Backchanneling in the Classroom?

I was first introduced to public speaking backchanneling when I attended a session by my district’s technology coordinator, Ryan Collins, at eTech Ohio’s 2009 conference.  During the session, he used several different backchanneling methods (I don’t remember the specific services.) to relatively instantly gather background information about his audience.  Additionally, he was able to provide a medium that the participants were able to submit questions or reflect on comments he has made during the presentation.  Essentially, it was instant (and silent!) collaboration.

The thing I noticed most about this, was that all of the participants in the backchanneling process had to be completely engaged in the presentation.  That’s what I strive for EVERYDAY with EACH of my students.  Admittedly, the extent of engagement in my classroom is all too often listen-to-what-I’m-saying-and-write-it-in-your-notes.  Bleh.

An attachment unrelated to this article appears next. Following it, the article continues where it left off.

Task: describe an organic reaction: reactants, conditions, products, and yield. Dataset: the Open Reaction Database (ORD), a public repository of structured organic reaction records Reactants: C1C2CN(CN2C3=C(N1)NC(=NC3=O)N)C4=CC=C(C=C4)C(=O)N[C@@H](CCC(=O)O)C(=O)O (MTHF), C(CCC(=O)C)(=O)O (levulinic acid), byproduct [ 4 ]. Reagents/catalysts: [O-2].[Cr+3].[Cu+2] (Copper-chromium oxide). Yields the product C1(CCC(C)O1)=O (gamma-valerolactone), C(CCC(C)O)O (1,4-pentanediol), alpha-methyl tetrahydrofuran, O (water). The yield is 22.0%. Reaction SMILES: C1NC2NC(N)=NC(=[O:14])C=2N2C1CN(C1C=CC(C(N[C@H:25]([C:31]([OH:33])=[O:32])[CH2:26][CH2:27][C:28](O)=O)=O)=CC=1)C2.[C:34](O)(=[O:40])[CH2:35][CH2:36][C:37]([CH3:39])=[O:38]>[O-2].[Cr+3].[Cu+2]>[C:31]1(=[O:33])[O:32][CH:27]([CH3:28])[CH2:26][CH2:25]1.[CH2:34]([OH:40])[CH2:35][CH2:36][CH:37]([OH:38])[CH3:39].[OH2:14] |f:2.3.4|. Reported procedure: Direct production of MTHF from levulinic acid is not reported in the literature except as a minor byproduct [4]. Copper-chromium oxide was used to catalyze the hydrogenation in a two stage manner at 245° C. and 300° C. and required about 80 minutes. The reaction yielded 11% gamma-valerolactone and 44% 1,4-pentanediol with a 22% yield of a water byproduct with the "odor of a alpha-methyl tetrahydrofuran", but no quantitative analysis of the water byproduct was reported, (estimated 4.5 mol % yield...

So that’s where the idea of students backchanneling to me (I’m not sure if I used the verbiage correctly there) during lessons comes in.  Has anyone used this successfully?  What services are available?  Which are better than others?  How can one student backchanneling be beneficial to all my students?  Are there some hidden benefits here for absent students to utilize?  Other thoughts or advice?